MID-CITY — Saint John’s Medical Center passed its physical.
California Deputy Attorney General Wendi A. Horwitz signed off on the proposed sale of the hospital from one Catholic nonprofit to another if the buyer fulfills a series of conditions.
Current owners, Sisters of Charity of Leavenworth Health Systems, would sell the hospital to Providence Health System, which has strong roots in Southern California.
The deal, according to the attorney general’s report, would total $125 million plus “an amount of money equal to the Closing Working Capital.”
Saint John’s officials don’t know when the deal might close.
“SCL Health System and Providence are reviewing the final agreement, and Saint John’s is looking forward to the finalization of the transition,” said Saint John’s spokesperson Sarah Phelan.
Providence must spend $100 million on ongoing capital and operational support of the hospital over the next three years, the attorney general said.
Another condition set forth by the attorney general is that Providence maintain the development agreement currently in place with City Hall.
The new owners will have to give $2.81 million (plus inflation increases) in charity care every year for the next six years, the attorney general’s report said.
They’ll also have to give $3.37 million (plus inflation) in community benefits every year for the next 10.
Those benefits will go to the Venice Family Clinic, the Ocean Park Community Center (OPCC), the Westside Family Health Center, and the Cleft Palate Center Clinic.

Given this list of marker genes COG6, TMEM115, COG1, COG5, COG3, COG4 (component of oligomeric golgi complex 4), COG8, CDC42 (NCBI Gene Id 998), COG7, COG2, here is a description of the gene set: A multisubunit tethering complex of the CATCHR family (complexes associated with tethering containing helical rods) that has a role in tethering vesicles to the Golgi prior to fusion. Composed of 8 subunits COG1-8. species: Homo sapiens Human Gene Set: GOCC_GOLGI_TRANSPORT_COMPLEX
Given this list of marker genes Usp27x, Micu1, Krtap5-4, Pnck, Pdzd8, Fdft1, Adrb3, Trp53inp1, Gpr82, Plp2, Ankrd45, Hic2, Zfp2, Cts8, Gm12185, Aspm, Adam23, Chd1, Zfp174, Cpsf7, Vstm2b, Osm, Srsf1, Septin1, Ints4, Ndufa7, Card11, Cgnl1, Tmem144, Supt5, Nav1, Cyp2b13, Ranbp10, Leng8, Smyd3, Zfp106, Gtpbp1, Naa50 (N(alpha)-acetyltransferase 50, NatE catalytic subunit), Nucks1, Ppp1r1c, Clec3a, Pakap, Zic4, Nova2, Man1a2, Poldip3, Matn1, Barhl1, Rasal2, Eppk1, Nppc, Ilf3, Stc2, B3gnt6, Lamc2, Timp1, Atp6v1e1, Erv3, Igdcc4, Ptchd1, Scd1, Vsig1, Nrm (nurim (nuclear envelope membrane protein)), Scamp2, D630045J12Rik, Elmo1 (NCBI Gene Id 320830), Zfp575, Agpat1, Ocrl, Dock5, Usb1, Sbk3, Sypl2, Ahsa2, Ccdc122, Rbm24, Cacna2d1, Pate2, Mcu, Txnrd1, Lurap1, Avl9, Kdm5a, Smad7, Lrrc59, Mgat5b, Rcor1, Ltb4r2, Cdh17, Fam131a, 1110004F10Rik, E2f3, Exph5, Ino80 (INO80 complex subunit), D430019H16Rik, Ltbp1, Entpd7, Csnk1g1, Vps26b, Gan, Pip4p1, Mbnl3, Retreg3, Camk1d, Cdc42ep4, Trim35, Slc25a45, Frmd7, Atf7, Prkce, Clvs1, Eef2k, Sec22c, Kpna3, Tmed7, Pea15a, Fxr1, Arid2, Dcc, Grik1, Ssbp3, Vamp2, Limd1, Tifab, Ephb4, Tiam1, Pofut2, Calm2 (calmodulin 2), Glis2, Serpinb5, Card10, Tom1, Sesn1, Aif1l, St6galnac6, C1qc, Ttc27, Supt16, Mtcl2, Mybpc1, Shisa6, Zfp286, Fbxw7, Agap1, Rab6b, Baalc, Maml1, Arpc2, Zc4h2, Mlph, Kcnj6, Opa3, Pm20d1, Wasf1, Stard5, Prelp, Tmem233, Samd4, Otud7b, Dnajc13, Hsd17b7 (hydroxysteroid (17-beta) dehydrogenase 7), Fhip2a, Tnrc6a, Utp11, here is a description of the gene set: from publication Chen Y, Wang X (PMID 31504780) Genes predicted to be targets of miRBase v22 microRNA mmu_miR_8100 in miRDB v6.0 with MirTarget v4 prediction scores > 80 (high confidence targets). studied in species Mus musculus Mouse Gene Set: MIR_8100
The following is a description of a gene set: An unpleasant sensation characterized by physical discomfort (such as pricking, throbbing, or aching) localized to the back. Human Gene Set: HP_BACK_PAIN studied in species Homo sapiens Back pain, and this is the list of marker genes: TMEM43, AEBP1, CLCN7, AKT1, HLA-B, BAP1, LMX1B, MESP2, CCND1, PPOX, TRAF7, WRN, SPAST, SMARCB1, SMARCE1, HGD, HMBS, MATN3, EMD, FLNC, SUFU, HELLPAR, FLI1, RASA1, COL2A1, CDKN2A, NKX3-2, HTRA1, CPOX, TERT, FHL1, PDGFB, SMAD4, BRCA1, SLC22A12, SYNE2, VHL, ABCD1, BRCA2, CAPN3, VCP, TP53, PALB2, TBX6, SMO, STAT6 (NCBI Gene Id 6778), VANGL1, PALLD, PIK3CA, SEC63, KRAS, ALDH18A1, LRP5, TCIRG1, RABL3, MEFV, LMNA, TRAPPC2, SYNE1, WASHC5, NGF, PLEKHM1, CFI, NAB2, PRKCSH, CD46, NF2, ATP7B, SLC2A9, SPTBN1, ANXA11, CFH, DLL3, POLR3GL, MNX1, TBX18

More than 2,300 Santa Monicans were discharged from Saint John’s in 2012, according to the report.
There is no mention of parking in the document. At a hearing, hosted by the attorney general, residents, employees, and patients expressed their opinions about the potential sale.
Several neighbors spoke at the meeting, asking the attorney general to include new parking requirements under its list of conditions.
They claim that the high price of parking causes patients and employees to park in the already crowded neighborhood.
Several employees responded saying that residents exaggerate the parking issues.
City Hall is currently reviewing a parking study paid for by Saint John’s that examined, among other things, affordability of parking at the hospital.
It costs $10 to park for more than 90 minutes and $35 for a day pass, according to Saint John’s website.
Saint John’s lost $8.6 million in 2012. The hospital struggles to compete as a stand-alone facility, according to a previous report from the attorney general. Patients and doctors choose larger networks that have consolidated, the report said.
Several health care professionals spoke at the attorney general’s public meeting last year, lauding the proposed deal for the connections it would provide to Providence’s larger hospital network.
One in four Los Angeles County hospitals is owned by Providence, a Providence executive said at the meeting. They are the eighth largest employer in the county, he added.